[Python-ideas] Binary arithmetic does not always call subclasses first

Guido van Rossum gvanrossum at gmail.com
Tue Apr 25 12:56:19 EDT 2017


Now that I am with a real keyboard and screen and have tried to understand
the OP, I can actually write up my thoughts on the matter.

There are two aspects to the behavior. Giving preference to the class of
the right operand if it is a subclass of the left operand's class is
reasonable and explained in the docs.

Only doing this if the right operand actually overrides __rop__ was perhaps
meant as an optimization, and I expect that when I introduced that rule I
hadn't thought of the kind of classes that use type(self) or self.__class__
to return an instance of the runtime class.

However there's also another thing to consider. Consider a variant of the
OP example, where B doesn't override __add__ or __radd__, but now add a
different __init__ signature, one that requires completely different
arguments. This is entirely legal and done often enough (though perhaps not
in numpy circles?) -- constructors are not subject to the Liskov rule. So
the call to type(self)(<value>) may crash or have an undesirable result.

But given that A does call type(self)(<value>), all its subclasses have to
either have a compatible __init__ or override both __add__ and __radd__.

In the end I agree with the OP that we should fix this. I don't see a
reason to require a PEP or require updating whatever PEP described this
behavior originally -- PEPs generally describe what should be done to a
specific version of Python, they don't prevent future alterations, and they
essentially represent the historical record, not current documentation.

I'm a little worried about breaking existing code, but only a little bit,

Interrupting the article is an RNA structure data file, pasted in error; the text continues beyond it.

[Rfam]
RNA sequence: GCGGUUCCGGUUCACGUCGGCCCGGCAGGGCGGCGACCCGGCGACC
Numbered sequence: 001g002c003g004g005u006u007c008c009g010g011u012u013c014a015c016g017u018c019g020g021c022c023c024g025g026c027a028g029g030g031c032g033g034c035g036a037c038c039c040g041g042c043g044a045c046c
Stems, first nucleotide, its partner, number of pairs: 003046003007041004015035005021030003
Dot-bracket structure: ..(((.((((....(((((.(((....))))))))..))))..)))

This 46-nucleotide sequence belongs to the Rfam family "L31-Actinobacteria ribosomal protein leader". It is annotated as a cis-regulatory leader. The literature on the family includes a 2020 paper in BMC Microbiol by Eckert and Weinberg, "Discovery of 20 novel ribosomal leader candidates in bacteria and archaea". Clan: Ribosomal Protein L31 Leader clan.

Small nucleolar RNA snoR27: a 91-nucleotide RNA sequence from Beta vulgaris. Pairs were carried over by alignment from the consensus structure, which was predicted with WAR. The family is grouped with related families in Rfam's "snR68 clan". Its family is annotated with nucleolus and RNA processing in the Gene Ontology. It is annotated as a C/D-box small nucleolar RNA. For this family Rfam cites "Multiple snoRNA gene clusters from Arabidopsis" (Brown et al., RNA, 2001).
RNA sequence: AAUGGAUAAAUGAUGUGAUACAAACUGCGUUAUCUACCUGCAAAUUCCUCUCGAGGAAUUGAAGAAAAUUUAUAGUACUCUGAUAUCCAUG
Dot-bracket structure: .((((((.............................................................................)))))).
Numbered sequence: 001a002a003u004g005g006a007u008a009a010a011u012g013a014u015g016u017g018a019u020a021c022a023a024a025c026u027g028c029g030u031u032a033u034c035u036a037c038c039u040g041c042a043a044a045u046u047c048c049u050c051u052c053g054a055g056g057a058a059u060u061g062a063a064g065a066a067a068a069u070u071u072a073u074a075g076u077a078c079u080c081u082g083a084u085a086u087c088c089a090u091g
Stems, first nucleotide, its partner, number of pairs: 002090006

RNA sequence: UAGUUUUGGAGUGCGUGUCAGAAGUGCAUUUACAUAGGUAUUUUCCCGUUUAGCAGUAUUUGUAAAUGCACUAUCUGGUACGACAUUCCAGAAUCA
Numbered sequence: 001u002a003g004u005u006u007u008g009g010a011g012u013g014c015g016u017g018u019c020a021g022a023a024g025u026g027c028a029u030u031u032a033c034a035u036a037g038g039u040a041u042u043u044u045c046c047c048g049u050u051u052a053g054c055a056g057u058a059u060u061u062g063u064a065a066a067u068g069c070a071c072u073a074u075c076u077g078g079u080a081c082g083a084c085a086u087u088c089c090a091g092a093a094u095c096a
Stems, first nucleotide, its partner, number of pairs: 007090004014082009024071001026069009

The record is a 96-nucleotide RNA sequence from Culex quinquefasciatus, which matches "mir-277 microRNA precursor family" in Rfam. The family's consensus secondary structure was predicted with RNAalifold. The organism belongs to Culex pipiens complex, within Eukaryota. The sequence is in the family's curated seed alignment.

and this is clearly a gray area, so I think it's okay to change in 3.7
without deprecations. (But I've been overruled on such matters before, so
if you disagree, speak up now and show us your code!)

--Guido

On Mon, Apr 24, 2017 at 4:54 PM, Guido van Rossum <gvanrossum at gmail.com>
wrote:

> If this is portant I should probably ponder it.
>
> On Apr 24, 2017 4:47 PM, "Stephan Hoyer" <shoyer at gmail.com> wrote:
>
>> +Georg Brandl, in case he remembers where "Move the 3k reST doc tree in
>> place." moved things from:
>> https://github.com/python/cpython/commit/116aa62bf54a39697e2
>> 5f21d6cf6799f7faa1349
>>
>> On Mon, Apr 24, 2017 at 4:29 PM, Nick Timkovich <prometheus235 at gmail.com>
>> wrote:
>>
>>> GitHub shows that that note hasn't changed in 10 years:
>>> https://github.com/python/cpython/blame/master/Doc/re
>>> ference/datamodel.rst#L2210
>>>
>>> On Mon, Apr 24, 2017 at 3:15 PM, Terry Reedy <tjreedy at udel.edu> wrote:
>>>
>>>> On 4/24/2017 12:14 PM, Stephan Hoyer wrote:
>>>>
>>>> Based on the change in the documentation between 2.x and 3.x, I wonder
>>>>> if this is something that someone intended to clean up as part of Python
>>>>> 3000 but never got around to. I would love to hear from anyone familiar
>>>>> with the historical context here.
>>>>>
>>>>
>>>> We should ask the intention of the person who made the change, which is
>>>> in the repository.  If you email me the doc (the last part of the url) and
>>>> location within, I will look it up.
>>>>
>>>> --
>>>> Terry Jan Reedy
>>>>
>>>>
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-- 
--Guido van Rossum (python.org/~guido)
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